Around 4,600 BEST conductors and drivers were given only half of their salaries on June 20.
Mumbai: The BEST employees’ union has called of strike that was to be observed on Thursday in protest of BEST’s decision to pay their conductors and drivers only 50 per cent of their salaries because of being cash-strapped. The strike was called off on Wednesday evening after the BEST management ensured them that their salaries would be given by Thursday morning.
Around 4,600 BEST conductors and drivers were given only half of their salaries on June 20 due to an apparent financial crunch faced by the government undertaking. According to the sources, BEST has stopped the payment of one of its suppliers in order to generate the Rs 70 crore they require to give out the remaining salaries of the workers.
A letter addressed to the union stated that, ‘the remaining 50 per cent of the salary for the month May, 2017 will be given to the members of the staff of the undertaking on June 22.’ In response to which, President of the union, Shashank Rao said, “We have called off the strike because they have assured us that the salaries would be transferred to the account of the workers on Thursday.”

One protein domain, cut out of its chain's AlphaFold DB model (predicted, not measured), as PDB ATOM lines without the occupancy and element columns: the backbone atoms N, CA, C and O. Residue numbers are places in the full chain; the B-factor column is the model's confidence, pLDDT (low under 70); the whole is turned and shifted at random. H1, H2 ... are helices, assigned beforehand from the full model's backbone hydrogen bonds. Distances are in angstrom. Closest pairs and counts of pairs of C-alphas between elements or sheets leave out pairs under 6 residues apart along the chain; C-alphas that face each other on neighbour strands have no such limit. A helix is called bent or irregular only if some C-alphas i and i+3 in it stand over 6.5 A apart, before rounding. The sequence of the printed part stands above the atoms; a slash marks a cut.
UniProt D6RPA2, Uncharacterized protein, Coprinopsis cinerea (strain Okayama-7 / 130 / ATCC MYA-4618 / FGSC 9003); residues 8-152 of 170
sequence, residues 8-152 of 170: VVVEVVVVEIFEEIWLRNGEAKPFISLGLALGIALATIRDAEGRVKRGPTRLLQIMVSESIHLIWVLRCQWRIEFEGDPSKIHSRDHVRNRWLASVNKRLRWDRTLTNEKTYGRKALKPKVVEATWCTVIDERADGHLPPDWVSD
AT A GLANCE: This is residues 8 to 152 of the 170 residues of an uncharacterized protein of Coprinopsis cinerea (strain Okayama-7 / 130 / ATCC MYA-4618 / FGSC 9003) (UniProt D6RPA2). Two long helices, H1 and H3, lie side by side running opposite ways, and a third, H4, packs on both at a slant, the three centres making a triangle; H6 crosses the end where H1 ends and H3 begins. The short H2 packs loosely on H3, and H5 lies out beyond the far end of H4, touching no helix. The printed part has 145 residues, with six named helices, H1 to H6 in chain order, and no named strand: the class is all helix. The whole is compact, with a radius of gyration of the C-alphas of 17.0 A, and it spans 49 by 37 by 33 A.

“We have taken a short term loan for the internal operations and so the workers will get their salaries by Thursday morning for sure,” said Hanumant Gophane, public relations officer, BEST.
The story began when the undertaking had stuck notices announcing about the payment of 50 per cent salaries on all depots across the city on Monday. This had caused uproar among the workers who were already angry about the delay in getting salaries till the 20th of each month since February this year.
Recurring losses stop salary flow
The transport wing of BEST has been suffering losses since the last five years.
It was in October 2016 that the courts stopped the undertakings measure where it charged Transport Deficit Loss Recovery (TDLR) to its 30 lakh power consumers in the island city.
Since then it has been finding it increasingly difficult to pay salaries to its workers.
Similar strikes in the past
April 2014: The drivers and conductors had gone a one day strike after their changed rota had caused drivers to work eight to 10 hours in a row. The strike was resolved after the management made some changes in the working hours, allowing the workers to take a break every five hours.
Arpil 2007: Around 5,000 employees were removed from services by the then general manger Uttam Khobhragade for taking part in a two-day strike, over revision in wages under the specification laid down by the labour union. The strike has been one of the most controversial ones in the history of Mumbai as Mr Khobhragade had hired over 750 drivers and conductors to break the strike, overnight.